That statement embodied the first ten years of our existence, where there was no other Law School in sight to compete with us, and he was telling us that we had to raise the bar and take this difficult decision. Very silently he released those two to three stringent regulations about passing exams and explained that the regulations were made a little bit more stringent so that we could become an example for the rest. This was the most difficult part. The entire class raised their hands when he was talking about the regulations and we thought that the students were in revolt. Mallar lowered his glasses and looked at the students and said “Ah yes, the class representatives can speak on behalf of the students and convey their sentiments to us.” What the student said floored every one of us. The class representative said, “Sir, just a while back you celebrated the house warming ceremony of your house. You did not invite any of us and therefore, we are in protest!” We were astounded that they were not complaining about the stringency of the regulations.
This was the charm of Professor Mallar. He was the kind of person who was always there for the institution, especially when it was going through a crisis situation. He was always the go-to person, not just for the Vice-Chancellor, but for each one of us who sought his help, aid, assistance and guidance. He never discriminated against anyone and he treated everyone with such respect that many times we felt that we did not deserve the kind of respect he gave to us. Yes, people did recognize him, gave him a lot of respect, but sincerely, I do feel even now, that whatever he gave to the institution, the institution did not treat him the way he should have been treated and which he richly deserved. He was a perfect gentleman, an ajathashatru.
I treat this as a very personal loss, like losing a family member. To me, he was like a caring elder brother. He epitomised the spirit of the National Law School. Integrity, untiring effort in improvisation and reform, dedication, commitment; he symbolised all these values of Law School. May his soul rest in eternal bliss.
Professor V. Vijayakumar [Director, NLIU Bhopal and Former Professor of Constitutional Law, NLSIU]
When I heard the news about the demise of Professor Mallar, it was really – we were not in a sense to say anything, speak anything. One of our students sent a photograph and a message of Kesavananda Bharati’s judgment in his remembrance. So I simply forwarded it to the people whom we knew together, so that was the response we had. Many people started calling me and sending messages and emails.
I met Professor Mallar on 30th January 1988 at the Indian Law Institute for the first time. He was already the principal of a Law College, and I was teaching at Presidency College. Though we were both competing for a position at NLS, we had a wonderful couple of hours together, after the interviews were over. And to our happiness, finally, we both got selected, and we met again in Bangalore. Right from the beginning, I knew that there was something, the spark that you have for each other, academically and otherwise, that went off very well. And in the initial stages, at the Central College Campus, we went into almost every class, whether we knew the subject or not. That’s how we went on to teach Legal History, you may be surprised, and Professor Elizabeth will kill us [chuckles], but still, we did that. Legal History, Torts, Legal Methods, we experimented with almost all the courses – the experiment was the co-operative teaching. And in that, I think he was a constant pillar, amongst the first three – M.K. Balachandran, Mallar, and myself – to start with, in teaching Constitutional Law. After one year, Professor Devidas joined us, and we continued for quite some time. Nobody was dominant in the class, and each one was respectful towards the other. But there was a dominant voice always, and that was Professor Mallar’s. I always used to have this microphone before me, but he had a booming voice and an elephantine memory. My god, I only wish I had only one-tenth or one-hundredth of his ability to remember case laws and whatnot.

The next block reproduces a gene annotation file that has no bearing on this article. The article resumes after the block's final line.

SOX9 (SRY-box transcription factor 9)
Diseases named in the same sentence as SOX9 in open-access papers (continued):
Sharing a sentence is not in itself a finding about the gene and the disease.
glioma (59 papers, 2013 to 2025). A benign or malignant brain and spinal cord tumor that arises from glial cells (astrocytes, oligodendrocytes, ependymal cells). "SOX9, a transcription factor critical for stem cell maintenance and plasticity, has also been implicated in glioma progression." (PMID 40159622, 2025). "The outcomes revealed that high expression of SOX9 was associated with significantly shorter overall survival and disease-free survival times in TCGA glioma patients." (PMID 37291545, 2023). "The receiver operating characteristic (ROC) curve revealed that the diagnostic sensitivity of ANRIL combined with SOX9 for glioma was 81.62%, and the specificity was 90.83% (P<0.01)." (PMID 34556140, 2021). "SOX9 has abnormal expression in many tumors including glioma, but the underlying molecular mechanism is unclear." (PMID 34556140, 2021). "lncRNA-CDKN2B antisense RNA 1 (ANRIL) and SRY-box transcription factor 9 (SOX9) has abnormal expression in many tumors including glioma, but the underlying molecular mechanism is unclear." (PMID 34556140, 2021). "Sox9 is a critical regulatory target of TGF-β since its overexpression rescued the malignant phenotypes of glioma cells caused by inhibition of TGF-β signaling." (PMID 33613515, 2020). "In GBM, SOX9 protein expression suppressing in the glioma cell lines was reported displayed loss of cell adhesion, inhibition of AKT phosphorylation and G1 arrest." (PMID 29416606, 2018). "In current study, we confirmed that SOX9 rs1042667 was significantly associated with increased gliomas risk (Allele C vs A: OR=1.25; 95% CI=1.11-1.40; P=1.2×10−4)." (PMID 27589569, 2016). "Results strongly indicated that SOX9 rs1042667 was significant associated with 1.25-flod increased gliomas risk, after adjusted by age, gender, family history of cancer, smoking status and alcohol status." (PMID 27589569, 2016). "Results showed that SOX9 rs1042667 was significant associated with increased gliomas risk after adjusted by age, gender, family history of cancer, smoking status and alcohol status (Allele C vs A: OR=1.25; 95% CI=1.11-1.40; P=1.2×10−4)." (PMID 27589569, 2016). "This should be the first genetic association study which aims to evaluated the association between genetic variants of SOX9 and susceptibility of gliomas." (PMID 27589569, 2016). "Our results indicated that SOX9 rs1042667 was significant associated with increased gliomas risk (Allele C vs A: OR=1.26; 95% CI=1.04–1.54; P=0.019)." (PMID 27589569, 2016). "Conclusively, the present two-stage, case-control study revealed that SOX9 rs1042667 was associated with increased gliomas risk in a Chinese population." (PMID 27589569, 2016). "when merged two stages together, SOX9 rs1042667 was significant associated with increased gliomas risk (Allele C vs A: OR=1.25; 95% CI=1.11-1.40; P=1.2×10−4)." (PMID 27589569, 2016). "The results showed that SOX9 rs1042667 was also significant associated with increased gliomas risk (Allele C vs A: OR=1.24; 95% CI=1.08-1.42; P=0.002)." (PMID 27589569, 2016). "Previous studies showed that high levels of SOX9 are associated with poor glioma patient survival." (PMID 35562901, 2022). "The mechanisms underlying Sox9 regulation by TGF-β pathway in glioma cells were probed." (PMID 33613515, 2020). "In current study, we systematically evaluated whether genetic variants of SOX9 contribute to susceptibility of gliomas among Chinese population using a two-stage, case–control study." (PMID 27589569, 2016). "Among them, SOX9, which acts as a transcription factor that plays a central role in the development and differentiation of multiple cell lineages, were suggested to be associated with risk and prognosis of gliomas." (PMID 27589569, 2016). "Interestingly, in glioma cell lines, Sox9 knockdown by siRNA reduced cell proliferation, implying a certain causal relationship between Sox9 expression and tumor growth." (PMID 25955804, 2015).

He was unique in his own sense. There was an attempt to separate us when the timetable was drafted sometime later, which put him in charge of administrative law and put me in charge of constitutional law. But we never allowed the cooperative spirit to die and always I was there in administrative law class and he used to be in constitutional law class. And you will see that at one point of time we used to share the joke that we used to be afraid of going to the classes alone because of the cooperative teaching. That was the beauty in which we all worked and then we used to tell the first-year students that we are grateful to our senior students who made us what we are today. And that is how we invited the attention of the students in the constitutional law teaching.
Let me tell you, we are the only law school which compelled the students to carry the text of the constitution into the class. Sometimes we sent out the students for not bringing the text. I don’t think any other law school follows it so religiously like we did in the initial stages and I think it continues even now. We carried this cooperative teaching even to the training programs for IAS, IRS, and IPS officers. Everyone liked it because of the combination of all of us together. Many people may not remember this except Professor Mitra. If you look at the first eleven years of records of the NLS examination, basically it was dictated by Professor Mallar, written by me, because his handwriting was Napoleonic. He used to make fun of it and then tell that he himself cannot read it except Padma. That’s the way. So, he used to dictate and I used to write and we used to interchange, read and verify. For eleven years we maintained this record and Professor Mitra also used to come. Because he was a senior teacher, we did not allow him to do the clerical job.